81-foot mast ships out to California

Kirk Boxleitner kboxleitner@ptleader.com
Posted 1/17/17

The luck of Port Townsend’s boatbuilders held on Friday the 13th, as a new 81-foot mast for the California-based, 63-foot cutter Orient was loaded onto a transportation truck.

Work on the mast …

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81-foot mast ships out to California

Posted

The luck of Port Townsend’s boatbuilders held on Friday the 13th, as a new 81-foot mast for the California-based, 63-foot cutter Orient was loaded onto a transportation truck.

Work on the mast began early last year, and by the time it was done, experienced hands from the Northwest Maritime Center, Traditional Boat Works and Port Townsend Foundry had all contributed to the hollow Sitka spruce spar, to replace the one that had been built in 1955.

After being boxed, the mast was hoisted by crane outside the Northwest Maritime Center and gently guided over to the truck’s trailer, whose load-bearing struts were adjusted to allow the mast to hang over the top of the truck cab and the end of the trailer.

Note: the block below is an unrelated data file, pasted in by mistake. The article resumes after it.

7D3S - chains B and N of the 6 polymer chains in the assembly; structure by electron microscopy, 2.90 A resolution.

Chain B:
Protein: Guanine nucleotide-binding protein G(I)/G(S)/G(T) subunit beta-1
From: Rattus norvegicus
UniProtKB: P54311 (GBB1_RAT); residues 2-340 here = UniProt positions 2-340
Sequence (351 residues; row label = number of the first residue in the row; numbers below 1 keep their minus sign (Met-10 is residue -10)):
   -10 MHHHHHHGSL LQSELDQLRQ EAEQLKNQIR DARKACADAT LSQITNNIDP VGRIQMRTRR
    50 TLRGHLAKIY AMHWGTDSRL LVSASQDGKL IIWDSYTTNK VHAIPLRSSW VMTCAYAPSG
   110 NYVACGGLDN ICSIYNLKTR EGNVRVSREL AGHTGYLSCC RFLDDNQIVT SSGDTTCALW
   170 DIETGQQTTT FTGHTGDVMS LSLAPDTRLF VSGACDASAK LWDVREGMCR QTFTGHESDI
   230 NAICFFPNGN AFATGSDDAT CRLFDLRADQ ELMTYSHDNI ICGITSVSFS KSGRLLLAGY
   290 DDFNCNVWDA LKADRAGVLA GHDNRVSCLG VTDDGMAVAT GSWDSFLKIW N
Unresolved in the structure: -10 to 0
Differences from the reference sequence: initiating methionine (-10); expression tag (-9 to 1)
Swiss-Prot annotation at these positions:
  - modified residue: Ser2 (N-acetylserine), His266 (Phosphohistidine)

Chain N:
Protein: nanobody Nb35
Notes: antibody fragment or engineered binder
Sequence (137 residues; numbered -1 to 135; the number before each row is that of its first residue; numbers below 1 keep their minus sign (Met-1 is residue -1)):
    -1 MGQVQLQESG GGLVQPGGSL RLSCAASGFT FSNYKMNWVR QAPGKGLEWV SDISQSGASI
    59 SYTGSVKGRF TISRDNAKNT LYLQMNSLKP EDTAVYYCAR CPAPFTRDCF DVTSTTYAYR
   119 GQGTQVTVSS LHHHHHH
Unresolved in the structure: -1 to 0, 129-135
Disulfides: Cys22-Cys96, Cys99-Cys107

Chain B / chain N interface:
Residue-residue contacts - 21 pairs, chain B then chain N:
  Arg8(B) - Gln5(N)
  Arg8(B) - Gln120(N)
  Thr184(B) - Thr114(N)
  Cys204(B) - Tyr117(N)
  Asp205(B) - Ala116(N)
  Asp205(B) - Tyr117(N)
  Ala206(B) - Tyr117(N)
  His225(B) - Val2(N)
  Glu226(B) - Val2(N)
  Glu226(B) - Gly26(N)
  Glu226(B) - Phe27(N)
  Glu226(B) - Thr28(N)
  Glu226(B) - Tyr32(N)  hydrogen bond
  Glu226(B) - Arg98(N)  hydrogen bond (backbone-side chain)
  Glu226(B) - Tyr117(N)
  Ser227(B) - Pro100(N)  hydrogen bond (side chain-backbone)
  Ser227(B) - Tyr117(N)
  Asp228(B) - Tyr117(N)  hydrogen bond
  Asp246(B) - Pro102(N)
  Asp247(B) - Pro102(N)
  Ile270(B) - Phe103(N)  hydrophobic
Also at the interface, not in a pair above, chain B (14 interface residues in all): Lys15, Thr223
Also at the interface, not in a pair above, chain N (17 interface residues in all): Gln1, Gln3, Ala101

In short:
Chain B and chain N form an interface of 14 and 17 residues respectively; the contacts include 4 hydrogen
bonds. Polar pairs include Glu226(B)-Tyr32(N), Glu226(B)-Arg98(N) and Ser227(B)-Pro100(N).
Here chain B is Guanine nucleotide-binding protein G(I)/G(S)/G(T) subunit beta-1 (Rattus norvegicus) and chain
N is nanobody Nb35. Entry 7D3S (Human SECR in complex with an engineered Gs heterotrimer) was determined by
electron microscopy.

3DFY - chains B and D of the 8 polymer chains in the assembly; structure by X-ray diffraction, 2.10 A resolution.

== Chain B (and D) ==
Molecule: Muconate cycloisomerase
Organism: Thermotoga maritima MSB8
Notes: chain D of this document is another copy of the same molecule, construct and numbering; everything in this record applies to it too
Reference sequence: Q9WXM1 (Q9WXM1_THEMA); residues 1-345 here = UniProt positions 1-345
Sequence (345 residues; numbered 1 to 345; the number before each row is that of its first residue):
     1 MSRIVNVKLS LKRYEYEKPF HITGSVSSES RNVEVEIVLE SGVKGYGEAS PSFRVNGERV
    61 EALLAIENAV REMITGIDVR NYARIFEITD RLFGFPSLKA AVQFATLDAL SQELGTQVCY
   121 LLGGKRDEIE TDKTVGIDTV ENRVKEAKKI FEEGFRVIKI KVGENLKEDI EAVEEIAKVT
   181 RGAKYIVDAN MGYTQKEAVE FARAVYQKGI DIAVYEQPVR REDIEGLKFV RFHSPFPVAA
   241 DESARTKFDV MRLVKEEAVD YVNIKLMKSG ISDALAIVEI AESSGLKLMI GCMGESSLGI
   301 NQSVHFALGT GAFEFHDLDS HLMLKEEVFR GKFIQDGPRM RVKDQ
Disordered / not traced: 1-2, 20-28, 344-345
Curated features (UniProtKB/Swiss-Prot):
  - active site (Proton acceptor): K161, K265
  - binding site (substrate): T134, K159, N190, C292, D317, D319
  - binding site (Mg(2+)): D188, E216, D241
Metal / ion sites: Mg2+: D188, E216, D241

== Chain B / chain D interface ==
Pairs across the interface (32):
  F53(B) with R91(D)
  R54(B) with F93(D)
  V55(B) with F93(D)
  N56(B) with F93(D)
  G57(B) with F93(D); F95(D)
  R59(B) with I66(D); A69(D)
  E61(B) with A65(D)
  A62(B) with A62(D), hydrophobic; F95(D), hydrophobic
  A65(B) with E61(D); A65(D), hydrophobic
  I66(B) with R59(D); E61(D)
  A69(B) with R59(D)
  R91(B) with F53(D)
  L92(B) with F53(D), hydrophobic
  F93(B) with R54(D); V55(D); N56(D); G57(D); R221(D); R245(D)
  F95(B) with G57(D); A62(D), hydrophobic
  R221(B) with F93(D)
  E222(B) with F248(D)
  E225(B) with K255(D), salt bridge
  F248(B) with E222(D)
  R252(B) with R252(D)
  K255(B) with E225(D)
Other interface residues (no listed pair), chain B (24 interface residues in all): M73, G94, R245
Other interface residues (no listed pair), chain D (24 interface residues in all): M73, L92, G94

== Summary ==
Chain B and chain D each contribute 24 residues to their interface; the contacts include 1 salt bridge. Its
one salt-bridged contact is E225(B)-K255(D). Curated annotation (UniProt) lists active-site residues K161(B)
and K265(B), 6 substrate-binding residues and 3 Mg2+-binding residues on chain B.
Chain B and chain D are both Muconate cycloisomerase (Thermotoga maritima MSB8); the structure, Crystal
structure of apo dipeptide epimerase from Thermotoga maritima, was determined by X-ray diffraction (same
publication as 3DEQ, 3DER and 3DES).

Under the direction of Doug Jones of Traditional Boat Works, and with the help of Robert D’Arcy of Robert D’Arcy Marine Services and Scott Jones from the Northwest Maritime Center, a crew of volunteers applied epoxy, rolled and glued the mast for the Orient, a Sparkman & Stephens–designed sloop that was launched in 1938 in Hong Kong and is currently moored in Santa Barbara.

D’Arcy noted the difficulty of securing spruce on short notice, and counted himself fortunate that he’d already acquired a load of old-growth Sitka years ago.

Jones likewise pointed out the challenge of getting long boards without knots.

D’Arcy’s wood had time beforehand to air-dry, which eliminated the need for it to be custom-sawed and kiln-dried, and its moisture was reduced by another 10 percent in the shop.

Jake Beattie, executive director of the Northwest Maritime Center, said the mast is a symbol of the quality of work that comes out of Port Townsend.

“It’s easy to get jaded about perfection in an era when everything is machined,” Beattie said. “This mast is handmade perfection. It looks like it just grew that way.”

Beattie noted that “thousands of people” came through the Northwest Maritime Center last year, while the mast project was underway.

(Staff writer Patrick J. Sullivan contributed to this story.)

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